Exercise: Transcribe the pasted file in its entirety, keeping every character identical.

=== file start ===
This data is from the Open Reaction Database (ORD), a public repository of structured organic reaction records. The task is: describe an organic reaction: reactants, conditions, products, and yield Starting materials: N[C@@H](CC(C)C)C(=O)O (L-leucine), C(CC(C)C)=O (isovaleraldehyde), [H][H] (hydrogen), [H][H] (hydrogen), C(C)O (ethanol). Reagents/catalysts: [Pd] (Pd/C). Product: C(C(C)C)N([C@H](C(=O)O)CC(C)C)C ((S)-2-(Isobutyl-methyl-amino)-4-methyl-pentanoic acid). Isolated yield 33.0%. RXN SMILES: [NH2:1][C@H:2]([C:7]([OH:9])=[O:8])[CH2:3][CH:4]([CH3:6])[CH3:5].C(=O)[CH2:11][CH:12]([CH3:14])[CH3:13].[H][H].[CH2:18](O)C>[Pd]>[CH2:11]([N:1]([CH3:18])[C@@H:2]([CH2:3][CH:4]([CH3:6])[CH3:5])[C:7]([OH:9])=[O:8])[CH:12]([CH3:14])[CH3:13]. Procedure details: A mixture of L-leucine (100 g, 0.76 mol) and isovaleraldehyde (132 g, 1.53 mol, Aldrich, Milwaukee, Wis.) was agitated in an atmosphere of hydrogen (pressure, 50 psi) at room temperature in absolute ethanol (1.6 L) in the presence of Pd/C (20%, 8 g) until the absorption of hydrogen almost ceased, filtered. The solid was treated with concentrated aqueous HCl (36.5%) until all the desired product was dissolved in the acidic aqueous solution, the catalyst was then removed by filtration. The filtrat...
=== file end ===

This data is from the Open Reaction Database (ORD), a public repository of structured organic reaction records. The task is: describe an organic reaction: reactants, conditions, products, and yield Starting materials: N[C@@H](CC(C)C)C(=O)O (L-leucine), C(CC(C)C)=O (isovaleraldehyde), [H][H] (hydrogen), [H][H] (hydrogen), C(C)O (ethanol). Reagents/catalysts: [Pd] (Pd/C). Product: C(C(C)C)N([C@H](C(=O)O)CC(C)C)C ((S)-2-(Isobutyl-methyl-amino)-4-methyl-pentanoic acid). Isolated yield 33.0%. RXN SMILES: [NH2:1][C@H:2]([C:7]([OH:9])=[O:8])[CH2:3][CH:4]([CH3:6])[CH3:5].C(=O)[CH2:11][CH:12]([CH3:14])[CH3:13].[H][H].[CH2:18](O)C>[Pd]>[CH2:11]([N:1]([CH3:18])[C@@H:2]([CH2:3][CH:4]([CH3:6])[CH3:5])[C:7]([OH:9])=[O:8])[CH:12]([CH3:14])[CH3:13]. Procedure details: A mixture of L-leucine (100 g, 0.76 mol) and isovaleraldehyde (132 g, 1.53 mol, Aldrich, Milwaukee, Wis.) was agitated in an atmosphere of hydrogen (pressure, 50 psi) at room temperature in absolute ethanol (1.6 L) in the presence of Pd/C (20%, 8 g) until the absorption of hydrogen almost ceased, filtered. The solid was treated with concentrated aqueous HCl (36.5%) until all the desired product was dissolved in the acidic aqueous solution, the catalyst was then removed by filtration. The filtrat...